Babies wail as a nurse tries to reassure mothers who have come to vaccinate their children. They fear a measles epidemic that has killed more than 1,200 people in this island nation where many are desperately poor.
As Madagascar faces its largest measles outbreak in history and cases soar well beyond 115,000, resistance to vaccinating children is not the driving force.
Measles cases are rising in the United States and other parts of the world, in part the result of misinformation that makes some parents balk at a crucial vaccine. New York City is now trying to halt a measles outbreak by ordering mandatory vaccinations in one Brooklyn neighborhood.
In Madagascar, many parents would like to protect their children but face immense challenges including the lack of resources.
Just 58% percent of people on Madagascar’s main island have been vaccinated against measles, a major factor in the outbreak’s spread. With measles one of the most infectious diseases, immunization rates need to be 90 to 95% or higher to prevent outbreaks.
On a recent day the Iarintsena health center’s waiting room was full, with mothers sitting on the floor and others waiting outside in the overwhelming heat. Two volunteer nurses and a midwife tried to respond to the demand.
Nifaliana Razaijafisoa had walked 15 kilometers (9 miles) with her 6-month-old baby in her arms.
“He has a fever,” she said. “I think it’s measles because there are these little pimples that have appeared on his face.” The nurse quickly confirmed it. “I’m so scared for him because in the village everyone says it kills babies,” Razaijafisoa said.
The measles outbreak has killed mostly children under age 15 since it began in September, according to the World Health Organization.
“The epidemic unfortunately continues to expand in size” though at a slower pace than a month ago, said Dr. Dossou Vincent Sodjinou, a WHO epidemiologist in Madagascar. By mid-March, 117,075 cases had been reported by the health ministry, affecting all regions of the country.
Some cases of resistance to vaccinations exist because of the influence of religion or of traditional health practitioners but they are isolated ones, he said.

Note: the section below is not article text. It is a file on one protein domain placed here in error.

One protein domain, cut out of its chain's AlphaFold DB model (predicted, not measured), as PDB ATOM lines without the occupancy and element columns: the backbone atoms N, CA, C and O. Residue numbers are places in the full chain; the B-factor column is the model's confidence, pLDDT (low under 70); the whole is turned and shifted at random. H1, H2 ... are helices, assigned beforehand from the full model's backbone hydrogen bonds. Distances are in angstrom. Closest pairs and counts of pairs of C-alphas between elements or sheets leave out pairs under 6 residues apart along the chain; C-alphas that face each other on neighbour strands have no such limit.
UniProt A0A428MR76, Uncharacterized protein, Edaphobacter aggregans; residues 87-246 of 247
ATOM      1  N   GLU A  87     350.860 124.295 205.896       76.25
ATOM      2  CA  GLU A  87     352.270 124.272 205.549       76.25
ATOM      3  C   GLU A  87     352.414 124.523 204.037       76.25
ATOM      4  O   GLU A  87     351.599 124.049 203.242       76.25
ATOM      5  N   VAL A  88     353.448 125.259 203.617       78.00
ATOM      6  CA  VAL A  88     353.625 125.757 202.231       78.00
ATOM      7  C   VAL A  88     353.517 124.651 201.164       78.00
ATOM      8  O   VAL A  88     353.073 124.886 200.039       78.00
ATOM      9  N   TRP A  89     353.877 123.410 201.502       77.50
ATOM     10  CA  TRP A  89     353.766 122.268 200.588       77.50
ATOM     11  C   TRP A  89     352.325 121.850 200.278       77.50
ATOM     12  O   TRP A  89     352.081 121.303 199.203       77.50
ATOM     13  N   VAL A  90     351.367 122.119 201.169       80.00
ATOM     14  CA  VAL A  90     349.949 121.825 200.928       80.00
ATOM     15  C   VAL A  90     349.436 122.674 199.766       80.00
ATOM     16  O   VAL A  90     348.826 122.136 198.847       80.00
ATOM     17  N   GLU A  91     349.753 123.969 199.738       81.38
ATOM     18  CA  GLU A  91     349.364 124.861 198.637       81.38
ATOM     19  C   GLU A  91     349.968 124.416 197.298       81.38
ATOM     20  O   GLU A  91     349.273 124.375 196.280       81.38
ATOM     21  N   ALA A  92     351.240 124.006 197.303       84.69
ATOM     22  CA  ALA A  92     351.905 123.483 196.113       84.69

This epidemic is complicated by the fact that nearly 50 percent of children in Madagascar are malnourished.
“Malnutrition is the bed of measles, ” Sodjinou said.
Razaijafisoa’s baby weighs just 5 kilograms (11 pounds).
“This is the case for almost all children with measles who have come here,” said Lantonirina Rasolofoniaina, a volunteer at the health center.
Simply reaching a clinic for help can be a challenge. Many people in Madagascar cannot afford to see a doctor or buy medicine, and health centers often are understaffed or have poorly qualified workers.
As a result, information about health issues can be unreliable. Some parents are not aware that vaccines are free, at least in public health centers.
Four of Erika Hantriniaina’s five children have had measles. She had wrongly believed that people could not be vaccinated after nine months of age.
“It’s my 6-year-old daughter who had measles first. She had a lot of fever,” she said. “I called the doctor but it was Friday. He had already gone to town. I went to see another doctor who told me that my daughter had an allergy. … This misdiagnosis was almost fatal.”
The girl had diarrhea and vomiting and couldn’t eat, Hantriniaina said, adding that she narrowly survived.
Measles, a highly infectious disease spread by coughing, sneezing, close contact or infected surfaces, has no specific treatment. The symptoms are treated instead.
“Vitamin A is given to children to increase their immunity. We try to reduce the fever. If there is a cough, we give antibiotics,” said Dr. Boniface Maronko, sent by WHO to Madagascar to supervise efforts to contain the outbreak. If the disease is not treated early enough, complications appear including diarrhea, bronchitis, pneumonia and convulsions.
Madagascar’s health ministry has sent free medications to regions most affected by the epidemic. Maronko reminded heads of health centers in the Ambalavao region not to make parents pay, saying he had seen some doctors asking for money. He told the AP he feared the medicines wouldn’t be enough.
The country’s capital, Antananarivo, a city of some 1.3 million, has not been spared by the epidemic.
Lalatiana Ravonjisoa, a vegetable vendor in a poor district, grieves for her 5-month-old baby.
“I had 5 children. They all had measles. For the last, I did not go to see the doctor because I did not have money,” she said. “I gave my baby the leftover medications from his big brother to bring down the fever.”
For a few days she did not worry: “I felt like he was healed.” But one morning she noticed he had trouble breathing. Later she found his feet were cold.
“Look at my baby,” she told her mother.
“She hugged him for a long time and she did not say anything. Then she asked me to be strong. He was gone.”
Ravonjisoa said she blames herself, “but I did not imagine for one moment that he was going to die.” At the hospital, a doctor confirmed that her baby died of measles-related respiratory complications.
Late last month WHO started a third mass measles vaccination campaign in Madagascar with the overall goal of reaching 7.2 million children aged 6 months to 9 years.
“But immunization is not the only strategy for the response to this epidemic. We still need resources for care, monitoring and social mobilization,” said Sodjinou, the WHO epidemiologist.
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